Horizontal landfill expansions - often designed in a "piggy-back" fashion adjacent to disposal areas to allow new refuse to be placed over capped and closed slopes - have become a traditional way to maximize airspace. Waste Management of Pennsylvania, Morrisville, however, decided on an unconventional twist to this process: a horizontal expansion of a double-lined landfill equipped with a side slope riser leachate pump system.
Because of its complexities, horizontal expansions have not been considered an option at landfills using leachate pump systems. For example, in the case of Tullytown (Pa.) Resource Recovery Facility southern expansion of 120 acres, the critical element was constructing new disposal cells adjacent to the existing site, and, in the process, connecting liner and leachate collection systems - a project that had never been attempted previously at a Waste Management facility.
Tullytown's disposal areas used a pumped leachate extraction system installed into side slope riser pipes that rested on the geosynthetic liner system. Without the piggyback expansion, Tullytown would lose a significant volume of airspace.
Before expansion could begin, the pumped system had to be removed because there was no practical way to maintain the pumps and electrical system under the new waste. The pumped system would be replaced by a dual-containment, gravity leachate system, which would allow waste from a new landfill cell to be placed directly onto the adjacent waste slope area of the existing cell.
Once the pumped system was removed, the new systems needed to be connected to the existing cells' leachate collection systems and routed below the future double-lined disposal area. This design allows for continuous liquid collection and transmission from the existing landfill cells.
Connecting the gravity system to the existing cells' leachate collection systems called for excavation of the final cover soils and refuse up to 50 foot depths - exposing the existing primary and secondary liners and main leachate collection pipes. To manage the leachate until the final pipe connections were made, temporary high-density polyethylene (HDPE) flaps were installed.
To complicate the project, soft river dredge material had to be removed to accommodate the gravity leachate pipes. These dredge deposits - some 25 feet thick- were replaced with compacted structural fill to serve as the new disposal area's foundation soils.
Once the dredge was removed, leachate pipes were embedded in compacted pea gravel. Line and grade for the dual containment piping was maintained by continual construction surveying and laser control.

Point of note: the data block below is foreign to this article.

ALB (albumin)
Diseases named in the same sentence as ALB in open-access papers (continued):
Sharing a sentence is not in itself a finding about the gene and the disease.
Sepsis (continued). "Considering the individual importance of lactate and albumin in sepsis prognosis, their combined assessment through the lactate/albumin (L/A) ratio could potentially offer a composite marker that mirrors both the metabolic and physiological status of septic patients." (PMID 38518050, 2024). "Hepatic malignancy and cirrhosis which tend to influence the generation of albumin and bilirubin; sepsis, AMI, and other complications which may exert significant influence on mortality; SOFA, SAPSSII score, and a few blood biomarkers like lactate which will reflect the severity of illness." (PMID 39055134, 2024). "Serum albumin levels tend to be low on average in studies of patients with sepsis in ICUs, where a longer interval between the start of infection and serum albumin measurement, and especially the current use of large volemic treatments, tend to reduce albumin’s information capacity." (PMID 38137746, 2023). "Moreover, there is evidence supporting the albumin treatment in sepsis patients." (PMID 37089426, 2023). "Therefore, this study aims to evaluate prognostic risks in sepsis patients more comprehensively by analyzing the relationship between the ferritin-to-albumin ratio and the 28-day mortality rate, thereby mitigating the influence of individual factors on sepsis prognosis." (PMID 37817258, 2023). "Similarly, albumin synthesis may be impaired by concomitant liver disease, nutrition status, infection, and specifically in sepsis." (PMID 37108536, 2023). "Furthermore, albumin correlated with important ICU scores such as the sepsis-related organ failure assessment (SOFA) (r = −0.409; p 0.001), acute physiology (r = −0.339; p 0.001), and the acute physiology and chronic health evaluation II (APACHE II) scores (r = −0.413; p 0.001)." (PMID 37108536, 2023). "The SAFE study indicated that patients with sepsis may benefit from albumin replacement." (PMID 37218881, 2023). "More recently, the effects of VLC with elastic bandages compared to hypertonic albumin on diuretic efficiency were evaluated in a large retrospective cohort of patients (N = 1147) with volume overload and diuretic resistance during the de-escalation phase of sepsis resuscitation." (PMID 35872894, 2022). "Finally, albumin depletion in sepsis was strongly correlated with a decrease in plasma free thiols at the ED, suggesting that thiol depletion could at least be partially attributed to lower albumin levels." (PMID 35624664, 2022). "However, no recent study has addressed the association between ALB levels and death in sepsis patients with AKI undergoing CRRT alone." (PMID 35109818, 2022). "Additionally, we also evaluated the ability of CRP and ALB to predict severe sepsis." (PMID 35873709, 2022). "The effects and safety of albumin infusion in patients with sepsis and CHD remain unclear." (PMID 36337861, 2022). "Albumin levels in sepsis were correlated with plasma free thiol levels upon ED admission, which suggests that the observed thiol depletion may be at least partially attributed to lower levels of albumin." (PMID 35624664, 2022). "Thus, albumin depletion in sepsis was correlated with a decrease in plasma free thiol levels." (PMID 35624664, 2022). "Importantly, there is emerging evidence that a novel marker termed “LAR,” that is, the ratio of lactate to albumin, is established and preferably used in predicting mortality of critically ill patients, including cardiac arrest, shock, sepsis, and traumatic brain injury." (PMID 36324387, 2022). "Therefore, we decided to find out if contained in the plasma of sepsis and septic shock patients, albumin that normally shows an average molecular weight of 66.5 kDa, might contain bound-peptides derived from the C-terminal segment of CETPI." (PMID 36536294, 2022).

Due to the trench's proximity to the existing landfill liner system, the general contractor, OHM Remediation Services, Trenton, N.J., devised a support system to keep the trench stable during open excavation. A cantilevered wall design (bottom end fixed into the soil) was selected. Sixty-feet-long steel sheets were driven 10 feet underground and placed along 800 lineal feet of the excavation.
A sheetpile cofferdam was installed along 100 feet of the corridor to create a temporary, watertight enclosure. This cofferdam allowed for installation of the dual containment manholes while minimizing groundwater flow into the excavation area.
The support system's design not only maintained trench stability, but also allowed the gravity pipes to be placed only 30 feet from the existing anchor trench.
Instead of excavating through the perimeter soil berm, OHM bored through the berm horizontally to connect the existing landfill collection sumps with the main pipe corridor.
This horizontal boring method, in conjunction with the cantilevered sheet piling trench shoring, provided a cost-effective, safe excavation method.
In addition to saving time and money, these alternate construction methods maintained existing liner system integrity.
Liner Durability The existing liner system had to be reconstructed during expansion, and Waste Management capitalized on the opportunity to study the long-term durability of the landfill's geosynthetics.
When a portion of the liner was removed to make the leachate piping connection, samples of the geomembrane were sent for laboratory testing at the Geosynthetic Research Institute at Drexel University, Philadelphia.
The evaluation concluded that the HDPE's physical properties suffered no degradation even though the liner had been exposed to leachate, methane and static and dynamic stresses for approximately eight years.
The data also indicated that the HDPE had not aged to any measurable degree since its installation in 1988. Thus, Tullytown's selection of HDPE as the synthetic barrier was technically sound.